Centuries in the Hours
Lisa Bielawa, Composer & Music Director
A unique opera experience for communities in our changing paradigm
Lisa Bielawa, composer & music director
Claire Solomon, librettist & dramaturg
Jess Medenbach, film & media director
Laurie Rubin, mezzo-soprano
Lisa Bielawa’s new opera Centuries in the Hours illuminates the lives of American women by setting selections from 72 American women's diaries spanning three centuries, which she discovered during extensive research as a William Randolph Hearst Visiting Artist Fellow at the American Antiquarian Society in 2018.
Constructed using uniquely participatory methods that Bielawa has been developing to great acclaim throughout the pandemic, the opera enables presenters to actively engage their audience communities in a process that can reach production fruition in any paradigm, from lockdown conditions to live performance. The production will be mountable either as a socially distant live performance or in hybrid in-person/remote presentation, with the option of community members participating via pre-recorded video performances.
The ten historic diarists plus narrator can be played by a cast of as few as five singers (carrying multiple roles) or as many as eleven, with optional smaller roles as desired, with a chamber ensemble of seven instruments and conductor. In addition to these professional performers, each of the ten roles can be prismatically multiplied in its representation through additional pre-recorded video “performances” of each character’s key aria by amateur participants in their homes (see below). Through this unique production feature, members of the host organization’s community can engage more deeply with the process and with our shared history. The performances on video will be captured in advance and integrated into the performance using multiple screens and audio mixed both for live sound and for streaming. The performance may be piped out into an outdoor location for expanded “live” audience access, and also fed to a streaming event that can be viewed anywhere.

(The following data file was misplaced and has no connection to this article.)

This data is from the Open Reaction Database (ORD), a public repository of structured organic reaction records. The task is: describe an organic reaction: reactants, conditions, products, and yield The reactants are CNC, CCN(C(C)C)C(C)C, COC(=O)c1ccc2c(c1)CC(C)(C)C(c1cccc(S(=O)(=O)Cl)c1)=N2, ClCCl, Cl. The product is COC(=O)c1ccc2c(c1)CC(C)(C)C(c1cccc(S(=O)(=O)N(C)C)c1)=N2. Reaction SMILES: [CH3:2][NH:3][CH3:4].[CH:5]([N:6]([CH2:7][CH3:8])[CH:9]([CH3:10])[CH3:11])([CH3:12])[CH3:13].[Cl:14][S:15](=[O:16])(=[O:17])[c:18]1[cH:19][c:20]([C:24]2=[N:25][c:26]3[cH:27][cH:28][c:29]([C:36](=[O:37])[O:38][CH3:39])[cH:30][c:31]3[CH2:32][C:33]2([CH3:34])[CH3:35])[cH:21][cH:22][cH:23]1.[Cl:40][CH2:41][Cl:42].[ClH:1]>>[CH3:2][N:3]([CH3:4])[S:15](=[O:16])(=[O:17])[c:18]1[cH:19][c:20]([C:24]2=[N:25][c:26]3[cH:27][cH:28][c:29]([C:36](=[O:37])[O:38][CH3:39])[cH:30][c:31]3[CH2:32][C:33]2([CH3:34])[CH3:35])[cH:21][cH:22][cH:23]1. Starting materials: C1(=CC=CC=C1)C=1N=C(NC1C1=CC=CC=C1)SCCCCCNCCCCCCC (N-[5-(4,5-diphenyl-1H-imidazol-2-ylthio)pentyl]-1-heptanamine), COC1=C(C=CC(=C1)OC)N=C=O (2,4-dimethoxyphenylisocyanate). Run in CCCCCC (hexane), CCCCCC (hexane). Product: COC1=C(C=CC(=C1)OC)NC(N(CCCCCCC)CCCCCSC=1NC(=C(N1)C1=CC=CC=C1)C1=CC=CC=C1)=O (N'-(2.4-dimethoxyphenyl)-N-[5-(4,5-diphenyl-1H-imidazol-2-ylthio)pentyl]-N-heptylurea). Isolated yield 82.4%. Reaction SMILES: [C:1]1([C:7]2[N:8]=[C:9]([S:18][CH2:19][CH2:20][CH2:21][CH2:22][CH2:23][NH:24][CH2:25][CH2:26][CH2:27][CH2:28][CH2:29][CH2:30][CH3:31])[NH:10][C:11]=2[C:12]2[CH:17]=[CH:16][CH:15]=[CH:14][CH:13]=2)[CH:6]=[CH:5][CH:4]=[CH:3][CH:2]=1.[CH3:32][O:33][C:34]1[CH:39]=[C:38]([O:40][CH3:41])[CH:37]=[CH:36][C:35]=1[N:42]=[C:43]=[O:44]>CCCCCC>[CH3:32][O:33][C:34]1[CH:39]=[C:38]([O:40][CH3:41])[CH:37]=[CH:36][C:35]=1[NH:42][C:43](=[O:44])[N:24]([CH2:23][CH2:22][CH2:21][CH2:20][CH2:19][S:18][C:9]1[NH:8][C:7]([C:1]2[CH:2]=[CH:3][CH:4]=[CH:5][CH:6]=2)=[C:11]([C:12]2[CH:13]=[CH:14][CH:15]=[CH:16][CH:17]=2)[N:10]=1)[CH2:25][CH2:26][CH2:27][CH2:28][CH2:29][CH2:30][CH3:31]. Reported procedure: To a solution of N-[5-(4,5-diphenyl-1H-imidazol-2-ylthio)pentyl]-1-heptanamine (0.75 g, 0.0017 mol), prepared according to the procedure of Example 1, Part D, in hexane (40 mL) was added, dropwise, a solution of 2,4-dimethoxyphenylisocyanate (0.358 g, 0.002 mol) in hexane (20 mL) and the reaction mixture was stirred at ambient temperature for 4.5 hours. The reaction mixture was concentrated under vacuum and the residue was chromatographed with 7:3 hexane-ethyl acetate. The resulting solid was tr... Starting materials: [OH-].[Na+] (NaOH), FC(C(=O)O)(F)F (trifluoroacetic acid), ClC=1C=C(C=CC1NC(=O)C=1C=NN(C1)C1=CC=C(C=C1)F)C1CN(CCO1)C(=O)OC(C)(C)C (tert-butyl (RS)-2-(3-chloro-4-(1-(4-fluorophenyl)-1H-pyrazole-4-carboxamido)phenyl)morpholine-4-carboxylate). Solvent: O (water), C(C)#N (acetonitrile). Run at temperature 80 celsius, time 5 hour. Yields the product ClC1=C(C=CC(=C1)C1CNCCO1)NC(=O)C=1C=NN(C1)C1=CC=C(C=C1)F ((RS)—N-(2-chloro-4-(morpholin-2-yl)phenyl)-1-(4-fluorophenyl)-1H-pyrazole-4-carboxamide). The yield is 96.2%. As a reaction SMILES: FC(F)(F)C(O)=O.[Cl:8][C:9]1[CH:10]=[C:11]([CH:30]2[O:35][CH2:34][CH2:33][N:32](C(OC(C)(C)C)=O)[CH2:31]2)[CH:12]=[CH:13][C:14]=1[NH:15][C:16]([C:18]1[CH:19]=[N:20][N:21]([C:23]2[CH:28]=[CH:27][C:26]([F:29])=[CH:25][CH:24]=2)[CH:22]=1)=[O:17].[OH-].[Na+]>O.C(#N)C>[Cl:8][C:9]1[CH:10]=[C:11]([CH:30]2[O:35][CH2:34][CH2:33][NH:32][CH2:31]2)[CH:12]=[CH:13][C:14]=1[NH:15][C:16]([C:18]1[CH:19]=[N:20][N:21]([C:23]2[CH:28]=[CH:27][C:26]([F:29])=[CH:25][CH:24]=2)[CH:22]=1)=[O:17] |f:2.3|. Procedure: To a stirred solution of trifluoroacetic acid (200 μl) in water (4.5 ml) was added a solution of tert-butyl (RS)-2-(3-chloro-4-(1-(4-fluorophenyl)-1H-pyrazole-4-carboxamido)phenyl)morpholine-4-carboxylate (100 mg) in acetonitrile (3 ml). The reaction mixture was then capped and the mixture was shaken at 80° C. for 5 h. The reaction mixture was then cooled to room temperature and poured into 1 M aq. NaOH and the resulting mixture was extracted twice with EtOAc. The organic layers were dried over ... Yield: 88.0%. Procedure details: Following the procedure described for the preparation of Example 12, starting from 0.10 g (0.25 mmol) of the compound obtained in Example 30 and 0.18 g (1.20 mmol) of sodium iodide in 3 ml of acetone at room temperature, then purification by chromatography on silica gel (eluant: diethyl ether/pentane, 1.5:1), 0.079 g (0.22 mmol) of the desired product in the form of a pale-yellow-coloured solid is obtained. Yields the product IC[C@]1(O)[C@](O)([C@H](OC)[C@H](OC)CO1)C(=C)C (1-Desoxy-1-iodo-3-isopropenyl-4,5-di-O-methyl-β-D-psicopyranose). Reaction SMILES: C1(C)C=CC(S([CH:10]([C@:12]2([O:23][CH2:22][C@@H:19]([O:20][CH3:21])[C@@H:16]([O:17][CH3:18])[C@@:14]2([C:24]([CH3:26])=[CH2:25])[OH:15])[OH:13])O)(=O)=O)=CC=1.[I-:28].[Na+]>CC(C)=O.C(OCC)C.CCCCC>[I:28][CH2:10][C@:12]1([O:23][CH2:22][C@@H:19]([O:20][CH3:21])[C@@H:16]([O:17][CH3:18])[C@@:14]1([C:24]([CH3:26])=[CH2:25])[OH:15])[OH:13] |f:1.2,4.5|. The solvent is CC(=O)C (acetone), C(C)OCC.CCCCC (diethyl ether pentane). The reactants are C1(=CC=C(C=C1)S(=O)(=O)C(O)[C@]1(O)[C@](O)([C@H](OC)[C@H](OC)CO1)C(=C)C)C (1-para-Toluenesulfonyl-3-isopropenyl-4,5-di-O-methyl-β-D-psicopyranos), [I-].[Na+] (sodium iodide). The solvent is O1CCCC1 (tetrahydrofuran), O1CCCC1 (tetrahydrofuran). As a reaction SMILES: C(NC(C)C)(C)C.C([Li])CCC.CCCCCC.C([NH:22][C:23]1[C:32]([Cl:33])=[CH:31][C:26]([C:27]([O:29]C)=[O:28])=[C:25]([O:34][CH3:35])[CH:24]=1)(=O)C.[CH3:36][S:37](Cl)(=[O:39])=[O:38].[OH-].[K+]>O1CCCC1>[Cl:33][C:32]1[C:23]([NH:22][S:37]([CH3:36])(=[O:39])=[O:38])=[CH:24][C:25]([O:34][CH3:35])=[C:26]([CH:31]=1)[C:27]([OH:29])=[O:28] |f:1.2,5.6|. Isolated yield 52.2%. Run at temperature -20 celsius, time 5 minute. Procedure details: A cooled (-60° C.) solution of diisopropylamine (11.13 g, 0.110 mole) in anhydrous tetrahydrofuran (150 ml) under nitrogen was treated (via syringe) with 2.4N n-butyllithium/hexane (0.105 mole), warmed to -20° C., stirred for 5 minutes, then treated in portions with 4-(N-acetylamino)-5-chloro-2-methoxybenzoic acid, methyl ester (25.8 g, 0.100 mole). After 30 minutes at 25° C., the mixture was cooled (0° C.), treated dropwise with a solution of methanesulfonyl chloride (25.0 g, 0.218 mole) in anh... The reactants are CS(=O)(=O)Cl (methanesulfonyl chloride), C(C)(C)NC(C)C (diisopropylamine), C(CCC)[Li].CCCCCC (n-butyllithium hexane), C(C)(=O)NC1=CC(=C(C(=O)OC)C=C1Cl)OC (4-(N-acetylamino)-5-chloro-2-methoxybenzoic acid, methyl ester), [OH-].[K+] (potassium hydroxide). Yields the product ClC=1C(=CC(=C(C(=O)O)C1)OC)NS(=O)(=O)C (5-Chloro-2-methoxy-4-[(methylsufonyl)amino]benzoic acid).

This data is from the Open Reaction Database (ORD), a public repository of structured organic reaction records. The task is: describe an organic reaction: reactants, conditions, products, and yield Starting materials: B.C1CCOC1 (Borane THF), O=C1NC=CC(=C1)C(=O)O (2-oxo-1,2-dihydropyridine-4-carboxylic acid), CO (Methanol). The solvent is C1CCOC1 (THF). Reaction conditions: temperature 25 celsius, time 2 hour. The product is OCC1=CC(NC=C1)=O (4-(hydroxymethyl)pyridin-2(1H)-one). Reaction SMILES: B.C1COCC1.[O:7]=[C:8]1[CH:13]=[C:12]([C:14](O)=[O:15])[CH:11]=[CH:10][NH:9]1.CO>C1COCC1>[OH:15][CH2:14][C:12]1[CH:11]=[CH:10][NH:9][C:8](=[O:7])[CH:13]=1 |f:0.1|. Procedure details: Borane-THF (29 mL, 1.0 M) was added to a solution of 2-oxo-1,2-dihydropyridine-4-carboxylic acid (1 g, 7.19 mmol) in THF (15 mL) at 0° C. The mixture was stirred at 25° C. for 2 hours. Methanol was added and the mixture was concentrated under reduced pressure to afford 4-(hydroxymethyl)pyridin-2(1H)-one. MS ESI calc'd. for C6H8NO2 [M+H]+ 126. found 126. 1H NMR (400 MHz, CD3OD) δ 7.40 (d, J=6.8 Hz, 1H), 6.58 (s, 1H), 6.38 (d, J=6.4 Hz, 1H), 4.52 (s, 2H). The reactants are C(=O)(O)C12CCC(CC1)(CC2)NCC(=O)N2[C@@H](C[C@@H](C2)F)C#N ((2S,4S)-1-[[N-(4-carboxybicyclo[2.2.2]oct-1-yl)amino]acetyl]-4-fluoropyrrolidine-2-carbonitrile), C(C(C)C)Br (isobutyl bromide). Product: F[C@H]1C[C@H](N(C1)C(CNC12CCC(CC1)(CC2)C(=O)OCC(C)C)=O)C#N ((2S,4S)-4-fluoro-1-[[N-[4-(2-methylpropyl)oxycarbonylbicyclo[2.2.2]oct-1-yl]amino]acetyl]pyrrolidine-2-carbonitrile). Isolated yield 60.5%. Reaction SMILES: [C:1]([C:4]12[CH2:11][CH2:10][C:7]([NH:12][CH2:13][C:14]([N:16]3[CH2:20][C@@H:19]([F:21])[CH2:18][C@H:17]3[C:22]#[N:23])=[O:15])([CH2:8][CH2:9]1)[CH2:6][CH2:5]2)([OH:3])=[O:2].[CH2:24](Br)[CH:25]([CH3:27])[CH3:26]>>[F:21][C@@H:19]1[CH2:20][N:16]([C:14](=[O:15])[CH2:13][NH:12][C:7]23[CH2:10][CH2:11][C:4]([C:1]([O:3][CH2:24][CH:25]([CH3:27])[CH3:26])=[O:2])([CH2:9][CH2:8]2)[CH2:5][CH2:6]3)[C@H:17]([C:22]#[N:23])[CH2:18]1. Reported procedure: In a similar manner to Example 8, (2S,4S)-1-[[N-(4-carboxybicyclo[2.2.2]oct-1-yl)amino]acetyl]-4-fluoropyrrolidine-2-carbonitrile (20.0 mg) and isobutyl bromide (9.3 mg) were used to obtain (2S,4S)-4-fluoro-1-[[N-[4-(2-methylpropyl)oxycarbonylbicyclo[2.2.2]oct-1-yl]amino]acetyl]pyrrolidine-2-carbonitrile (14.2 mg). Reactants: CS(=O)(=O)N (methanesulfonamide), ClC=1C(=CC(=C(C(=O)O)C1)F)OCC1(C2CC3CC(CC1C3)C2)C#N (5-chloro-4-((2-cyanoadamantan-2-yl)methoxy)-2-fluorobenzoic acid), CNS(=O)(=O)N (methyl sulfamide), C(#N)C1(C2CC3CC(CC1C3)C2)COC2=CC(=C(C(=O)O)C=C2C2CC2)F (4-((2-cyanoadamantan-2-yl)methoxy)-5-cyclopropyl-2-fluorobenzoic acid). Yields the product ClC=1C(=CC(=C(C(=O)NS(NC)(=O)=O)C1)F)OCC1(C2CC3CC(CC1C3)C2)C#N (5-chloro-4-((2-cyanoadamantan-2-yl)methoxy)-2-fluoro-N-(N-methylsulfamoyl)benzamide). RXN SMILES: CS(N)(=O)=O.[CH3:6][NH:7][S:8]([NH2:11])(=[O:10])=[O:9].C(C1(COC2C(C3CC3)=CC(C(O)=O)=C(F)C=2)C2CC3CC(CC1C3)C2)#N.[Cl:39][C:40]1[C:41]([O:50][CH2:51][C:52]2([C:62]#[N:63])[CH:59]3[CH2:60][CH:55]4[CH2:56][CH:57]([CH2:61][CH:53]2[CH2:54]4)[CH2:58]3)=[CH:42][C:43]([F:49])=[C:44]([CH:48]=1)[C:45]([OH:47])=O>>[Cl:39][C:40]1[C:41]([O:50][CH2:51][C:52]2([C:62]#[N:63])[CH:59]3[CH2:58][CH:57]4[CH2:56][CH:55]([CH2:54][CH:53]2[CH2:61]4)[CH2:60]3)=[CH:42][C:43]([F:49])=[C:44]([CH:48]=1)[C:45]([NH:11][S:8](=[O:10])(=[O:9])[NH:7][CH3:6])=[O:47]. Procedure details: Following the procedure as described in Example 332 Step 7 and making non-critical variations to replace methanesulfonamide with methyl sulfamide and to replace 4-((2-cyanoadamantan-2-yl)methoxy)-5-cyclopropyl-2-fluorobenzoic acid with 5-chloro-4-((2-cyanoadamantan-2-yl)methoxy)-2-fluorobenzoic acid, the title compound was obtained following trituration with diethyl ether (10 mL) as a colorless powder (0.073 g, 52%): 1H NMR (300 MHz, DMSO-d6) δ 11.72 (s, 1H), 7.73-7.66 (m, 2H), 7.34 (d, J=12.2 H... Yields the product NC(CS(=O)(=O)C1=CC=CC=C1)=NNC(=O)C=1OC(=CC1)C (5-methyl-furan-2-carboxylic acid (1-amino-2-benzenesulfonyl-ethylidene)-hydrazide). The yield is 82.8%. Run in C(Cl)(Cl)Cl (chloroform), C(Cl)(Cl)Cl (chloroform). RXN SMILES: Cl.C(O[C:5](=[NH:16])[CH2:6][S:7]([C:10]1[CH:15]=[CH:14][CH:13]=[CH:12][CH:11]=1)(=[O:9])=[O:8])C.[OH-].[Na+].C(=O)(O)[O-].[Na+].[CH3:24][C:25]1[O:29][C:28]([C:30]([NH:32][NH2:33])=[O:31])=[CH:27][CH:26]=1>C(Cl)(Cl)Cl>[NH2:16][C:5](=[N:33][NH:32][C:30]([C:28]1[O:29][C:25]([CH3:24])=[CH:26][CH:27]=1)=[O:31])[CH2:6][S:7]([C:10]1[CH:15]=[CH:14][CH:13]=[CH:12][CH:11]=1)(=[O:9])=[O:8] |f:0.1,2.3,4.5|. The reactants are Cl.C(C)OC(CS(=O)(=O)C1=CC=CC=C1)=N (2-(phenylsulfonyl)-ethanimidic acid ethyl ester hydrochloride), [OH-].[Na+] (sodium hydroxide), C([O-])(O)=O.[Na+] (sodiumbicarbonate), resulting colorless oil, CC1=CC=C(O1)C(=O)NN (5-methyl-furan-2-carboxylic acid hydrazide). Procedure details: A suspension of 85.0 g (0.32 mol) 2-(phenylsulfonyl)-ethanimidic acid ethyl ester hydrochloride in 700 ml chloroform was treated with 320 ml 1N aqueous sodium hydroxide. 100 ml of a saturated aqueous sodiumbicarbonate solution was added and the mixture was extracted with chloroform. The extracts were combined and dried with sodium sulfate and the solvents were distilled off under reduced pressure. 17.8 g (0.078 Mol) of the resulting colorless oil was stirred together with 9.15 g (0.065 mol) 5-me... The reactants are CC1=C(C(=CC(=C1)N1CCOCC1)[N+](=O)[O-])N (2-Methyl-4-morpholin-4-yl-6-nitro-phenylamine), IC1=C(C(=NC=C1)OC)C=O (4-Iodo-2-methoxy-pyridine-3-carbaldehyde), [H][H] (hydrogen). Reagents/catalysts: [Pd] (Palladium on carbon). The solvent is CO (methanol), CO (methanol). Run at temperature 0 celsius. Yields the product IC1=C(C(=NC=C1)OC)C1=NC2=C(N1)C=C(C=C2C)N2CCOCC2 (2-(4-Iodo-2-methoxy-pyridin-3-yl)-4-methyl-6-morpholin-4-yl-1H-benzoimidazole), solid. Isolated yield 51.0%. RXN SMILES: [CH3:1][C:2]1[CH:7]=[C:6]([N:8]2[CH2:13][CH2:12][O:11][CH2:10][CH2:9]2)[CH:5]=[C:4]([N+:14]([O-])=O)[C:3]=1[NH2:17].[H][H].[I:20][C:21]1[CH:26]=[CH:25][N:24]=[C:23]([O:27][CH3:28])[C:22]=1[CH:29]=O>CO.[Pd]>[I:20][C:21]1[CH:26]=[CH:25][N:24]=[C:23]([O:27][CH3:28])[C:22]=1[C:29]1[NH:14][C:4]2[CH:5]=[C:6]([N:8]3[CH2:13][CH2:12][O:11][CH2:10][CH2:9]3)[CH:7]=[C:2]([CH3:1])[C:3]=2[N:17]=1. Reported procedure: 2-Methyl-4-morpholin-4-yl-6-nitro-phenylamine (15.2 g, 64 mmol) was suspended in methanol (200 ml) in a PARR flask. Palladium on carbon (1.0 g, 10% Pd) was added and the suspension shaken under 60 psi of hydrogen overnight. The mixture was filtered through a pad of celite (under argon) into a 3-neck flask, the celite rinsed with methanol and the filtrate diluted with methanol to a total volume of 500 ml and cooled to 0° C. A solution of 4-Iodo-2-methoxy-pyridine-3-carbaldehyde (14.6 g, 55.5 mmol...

Narrator - Laurie Rubin, via video
Betsey Stockton, a freed slave who becomes a missionary in Hawai'i (1823)
Sallie McNeill, a desperately depressed Southern belle, slave-owner's daughter (1861)
Mary MacLane, a teen poetic genius isolated in Butte, Montana (1901)
Emily French, a harried and life-worn housekeeper in Denver (1890)
Caroline Barrett White, a New England abolitionist (1860s)
Sarah Wister, a girl evacuated from Philadelphia during the Revolutionary War (1778)
Emily Hawley Gillespie, an Iowa matriarch who dreams of great inventions (1885)
Madam Sarah Kimball Knight, a widow who travels on horseback alone (1704)
Angeles Monrayo Raymundo, a Filipina immigrant going to school for the first time (1921) Charlotte Forten Grimké, Black Philadelphia abolitionist, taught in the South (19th century)
Centuries in the Hours asks: What if these women could be lifted out of their historical contexts and respective life circumstances to encounter one another? What can we learn from these women’s view of American history, seen largely from within the domestic sphere? In fact, women have always worked within cramped quarters and with insufficient resources. The women in Centuries all wrote from home, at times of great constraint. Paper was scarce, as was ink, time, peace, quiet, and light. Might the lens of women’s diaries provide a “shelter-in-place” viewpoint of our shared history?